What is medical nutrition?

Medical nutrition helps to manage disease-related malnutrition and specific disease conditions. It can manage the symptoms, or the progression of a disease, by controlling malnutrition and meeting special dietary needs.

Are these products food or pharmaceuticals?

In Europe, they are not classified as pharmaceuticals, but medical nutrition products require stringent research and clinical trials before they come to market.

Developers of medical nutrition supplements typically  partner with external research organizations to share knowledge and participate in patient trials. From a legislative perspective, the products are classified as food, so some developers are marketing them as ‘advanced nutrition’.

Is medical nutrition a replacement for medical treatment?

No, medical nutrition supplements don’t replace traditional drug treatments. Think of them as a synergistic complement to a traditional medical treatment program for a disease. But who knows, future research may discover ways that targeted nutrition can reduce the medications that are needed to treat certain diseases.

How do people take these products?

By drinking or eating the supplement as a beverage, soup, meal, or dessert, or delivered to the gastro-intestinal tract via a feeding tube.

Where do you find medical nutrition products?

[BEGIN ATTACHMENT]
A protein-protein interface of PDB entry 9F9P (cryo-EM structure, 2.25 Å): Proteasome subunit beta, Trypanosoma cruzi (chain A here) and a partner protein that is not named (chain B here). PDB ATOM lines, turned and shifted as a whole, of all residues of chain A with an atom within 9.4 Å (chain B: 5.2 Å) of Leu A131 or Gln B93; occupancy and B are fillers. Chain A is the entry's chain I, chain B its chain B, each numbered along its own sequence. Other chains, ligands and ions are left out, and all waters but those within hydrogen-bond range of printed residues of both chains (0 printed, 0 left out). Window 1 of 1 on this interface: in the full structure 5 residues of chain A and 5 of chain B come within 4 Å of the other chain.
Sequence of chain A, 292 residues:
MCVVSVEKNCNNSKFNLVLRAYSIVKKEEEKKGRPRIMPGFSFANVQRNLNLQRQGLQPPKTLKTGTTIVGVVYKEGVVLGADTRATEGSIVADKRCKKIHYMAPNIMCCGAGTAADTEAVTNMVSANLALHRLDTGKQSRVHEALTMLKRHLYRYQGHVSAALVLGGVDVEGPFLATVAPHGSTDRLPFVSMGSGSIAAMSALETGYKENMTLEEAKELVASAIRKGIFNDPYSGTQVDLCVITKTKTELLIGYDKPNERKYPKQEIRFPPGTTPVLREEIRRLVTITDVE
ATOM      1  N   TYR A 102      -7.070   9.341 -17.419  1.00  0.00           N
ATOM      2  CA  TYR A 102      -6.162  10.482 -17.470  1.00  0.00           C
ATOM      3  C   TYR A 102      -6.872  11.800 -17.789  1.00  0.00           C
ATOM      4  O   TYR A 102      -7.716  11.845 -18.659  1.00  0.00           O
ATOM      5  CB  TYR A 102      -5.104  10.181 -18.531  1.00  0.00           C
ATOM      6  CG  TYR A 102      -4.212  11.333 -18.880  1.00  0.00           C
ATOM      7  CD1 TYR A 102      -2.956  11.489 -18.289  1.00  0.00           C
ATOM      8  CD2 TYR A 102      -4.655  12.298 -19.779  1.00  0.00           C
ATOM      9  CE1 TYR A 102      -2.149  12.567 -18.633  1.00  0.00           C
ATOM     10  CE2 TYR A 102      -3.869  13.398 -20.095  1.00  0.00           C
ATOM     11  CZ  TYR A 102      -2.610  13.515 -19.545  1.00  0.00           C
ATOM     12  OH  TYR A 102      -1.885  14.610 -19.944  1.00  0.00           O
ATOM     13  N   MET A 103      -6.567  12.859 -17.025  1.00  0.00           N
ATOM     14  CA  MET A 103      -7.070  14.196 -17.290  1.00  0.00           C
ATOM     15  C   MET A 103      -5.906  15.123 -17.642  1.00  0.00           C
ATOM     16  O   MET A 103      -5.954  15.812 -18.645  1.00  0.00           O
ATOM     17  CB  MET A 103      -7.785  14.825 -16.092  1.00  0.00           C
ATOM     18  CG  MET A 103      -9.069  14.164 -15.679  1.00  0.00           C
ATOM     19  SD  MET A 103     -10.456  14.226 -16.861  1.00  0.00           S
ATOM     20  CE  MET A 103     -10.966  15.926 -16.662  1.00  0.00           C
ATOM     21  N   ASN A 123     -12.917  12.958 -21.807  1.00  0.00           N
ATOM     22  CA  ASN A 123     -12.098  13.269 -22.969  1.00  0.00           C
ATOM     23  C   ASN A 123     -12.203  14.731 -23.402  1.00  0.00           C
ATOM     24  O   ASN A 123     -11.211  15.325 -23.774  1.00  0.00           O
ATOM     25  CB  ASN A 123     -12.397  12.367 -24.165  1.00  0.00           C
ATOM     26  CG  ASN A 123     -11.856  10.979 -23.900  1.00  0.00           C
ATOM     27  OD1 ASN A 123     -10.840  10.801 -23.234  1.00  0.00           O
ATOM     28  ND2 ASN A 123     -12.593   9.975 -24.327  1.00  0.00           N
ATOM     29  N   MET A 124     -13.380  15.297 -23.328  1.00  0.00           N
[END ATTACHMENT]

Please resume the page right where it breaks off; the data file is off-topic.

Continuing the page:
They are usually prescribed or recommended by health care professionals, may be reimbursed by health insurance, and are distributed in hospitals, care homes, pharmacies, and special home-delivery channels.

If you’re already healthy, don’t get overly-excited!

If you are a healthy person, you are probably not going to need these products. However, as more medical nutrition products come to market, I’m wondering if marketing people will eventually get the bright idea to create consumer versions marketed as ‘wellness formulas.’ This theory is just my own personal speculation.  Time will tell…

MIT’s Alzheimer’s study

A study sponsored by Danone examined the combined effects of uridine, choline, and the omega-3 fatty acid DHA to help restore brain synapses in persons with mild Alzheimer’s disease. These elements are naturally found in our bodies in low concentrations. But when patients in the study took them in a specially engineered ‘cocktail’, called Souvenaid®, the results were promising.

The study involved 225 patients with mild Alzheimer’s. Some took the Souvenaid® medical nutrition supplement, and others received a non-medicated drink, once a day for 12 weeks.

Patients taking the medical nutrition supplement showed significant improvement in delayed verbal recall tests.

This means the ability to remember and respond to previously explained information.

Bottom-line: Medical nutrition is an interesting concept and I’m going to be keep a close eye on developments.  An older member of my family has Alzheimer’s and I hope that he can benefit from the research developments in this field.

Do you know someone who has Alzheimer’s disease?

Learn more about the disease at this site, Alzheimer Group – Europe. They also offer information for caretakers of people with Alzheimer’s or dementia and a Care Guide in seven languages.